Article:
Conference abstract

Diarrheal diseases among children under five years in Brong Ahafo Region, Ghana, 2016

Pan African Medical Journal - Conference Proceedings. 2017:3(107).30 Dec 2017.
doi: 10.11604/pamj-cp.2017.3.107.272

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Keywords: Diarrheal disease, children under five, rotavirus vaccination
Oral presentation

Diarrheal diseases among children under five years in Brong Ahafo Region, Ghana, 2016

Samuel Dapaa1,&, Florence Nzilanye1, Donne Ameme1, George Khumalo Kuma1, Samuel Sackey1, Edwin Andrew Afari1

1Ghana Field Epidemiology and Laboratory Training Program, Accra, Ghana

&Corresponding author
Samuel Dapaa, Ghana Field Epidemiology and Laboratory Training Program, Accra, Ghana

Abstract

Introduction: diarrhoea is the frequent and excessive discharge of bowels caused by a wide range of agents. Rotavirus is the most common agent that causes acute watery diarrhoea in children under five years (U5). Globally, Diarrheal Diseases (DD) account for 1 in 9 deaths in children U5. In Ghana, rotavirus vaccine is administered in two doses at six and ten weeks. DD in children U5 from Brong Ahafo Region (BAR) were analyzed to establish trends and long-term changes, describe reasons for changes, determine where cases were occurring, detect aberrations in the patterns and determine the data quality.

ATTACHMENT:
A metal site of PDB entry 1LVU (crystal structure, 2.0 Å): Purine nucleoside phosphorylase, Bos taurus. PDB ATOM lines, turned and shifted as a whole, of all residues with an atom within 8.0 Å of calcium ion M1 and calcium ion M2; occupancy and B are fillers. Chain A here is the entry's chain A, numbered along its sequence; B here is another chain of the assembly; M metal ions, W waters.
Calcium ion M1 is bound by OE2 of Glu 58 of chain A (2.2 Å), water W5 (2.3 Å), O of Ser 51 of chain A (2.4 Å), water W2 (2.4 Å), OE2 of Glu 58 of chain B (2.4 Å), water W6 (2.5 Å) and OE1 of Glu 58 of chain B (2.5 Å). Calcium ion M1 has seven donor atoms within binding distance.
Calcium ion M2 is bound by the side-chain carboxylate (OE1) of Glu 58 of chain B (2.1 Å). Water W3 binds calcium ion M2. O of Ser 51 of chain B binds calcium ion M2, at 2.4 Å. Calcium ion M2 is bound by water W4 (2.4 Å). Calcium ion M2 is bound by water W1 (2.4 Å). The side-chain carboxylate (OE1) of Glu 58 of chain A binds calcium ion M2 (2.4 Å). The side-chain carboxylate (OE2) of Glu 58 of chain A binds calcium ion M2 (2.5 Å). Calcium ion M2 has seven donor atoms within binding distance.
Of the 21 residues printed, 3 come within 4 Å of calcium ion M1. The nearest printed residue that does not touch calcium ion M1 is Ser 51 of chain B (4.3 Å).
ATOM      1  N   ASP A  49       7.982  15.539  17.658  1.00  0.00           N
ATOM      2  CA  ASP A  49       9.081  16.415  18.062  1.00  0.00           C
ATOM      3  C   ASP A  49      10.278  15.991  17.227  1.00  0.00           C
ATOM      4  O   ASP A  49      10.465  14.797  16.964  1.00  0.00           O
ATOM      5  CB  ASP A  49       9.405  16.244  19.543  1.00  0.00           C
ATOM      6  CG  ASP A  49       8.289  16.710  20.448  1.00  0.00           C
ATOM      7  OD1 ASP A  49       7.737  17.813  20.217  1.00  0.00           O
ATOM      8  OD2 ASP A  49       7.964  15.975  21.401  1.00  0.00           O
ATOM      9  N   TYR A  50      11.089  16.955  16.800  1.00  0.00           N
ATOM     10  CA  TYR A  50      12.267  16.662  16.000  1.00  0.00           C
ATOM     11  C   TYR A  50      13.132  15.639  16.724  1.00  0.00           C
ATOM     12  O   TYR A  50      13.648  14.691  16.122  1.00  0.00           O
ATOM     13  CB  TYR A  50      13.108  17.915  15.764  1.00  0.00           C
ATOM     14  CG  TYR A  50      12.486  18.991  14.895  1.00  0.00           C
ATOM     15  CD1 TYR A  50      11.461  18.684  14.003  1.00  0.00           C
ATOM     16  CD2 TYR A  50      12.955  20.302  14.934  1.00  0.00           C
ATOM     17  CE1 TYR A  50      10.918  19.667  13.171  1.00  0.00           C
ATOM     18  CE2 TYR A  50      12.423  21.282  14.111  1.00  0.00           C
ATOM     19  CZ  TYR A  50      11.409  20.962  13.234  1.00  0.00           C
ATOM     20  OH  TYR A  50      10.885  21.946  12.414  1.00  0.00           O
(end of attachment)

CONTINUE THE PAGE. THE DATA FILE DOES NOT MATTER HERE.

Methods: we retrieved data from District Health Information Management System II (DHIMS2) from 2012 to 2016. Descriptive data analysis was done and colour maps drawn. Graphs were drawn to depict trends and thresholds.

Results: of 48,284 cases and eight deaths recorded, overall Case Fatality Rate (CFR) was 17 per 100,000. Sex specific data was not available. Attack Rate (AR) per 1000 population from 2012 to 2016 were 0.02, 13.48, 28.12, 22.48 and 36.93 respectively whereas Rotarix 2 coverage were 53.6%, 88.1%, 93.8%, 95.3% and 94.7%. All the cases were reported in 88.9% (24/27) of the districts in BAR. Eighty percent data completeness was achieved by 9(33.3%) of the districts in 2012 which increased to 24(88.9%) by 2016 whereas timeliness was 0(0%) and 12(44.4%).

Conclusion: DD burden among children U5 in BAR is increasing despite progress made in rotavirus vaccination. Distribution of the burden was not representative of BAR. By 2016 three districts were not achieving 80% completeness and 25 were not achieving same in timeliness. Sensitization workshop was organized for Dormaa Municipal staff on the relevance of data.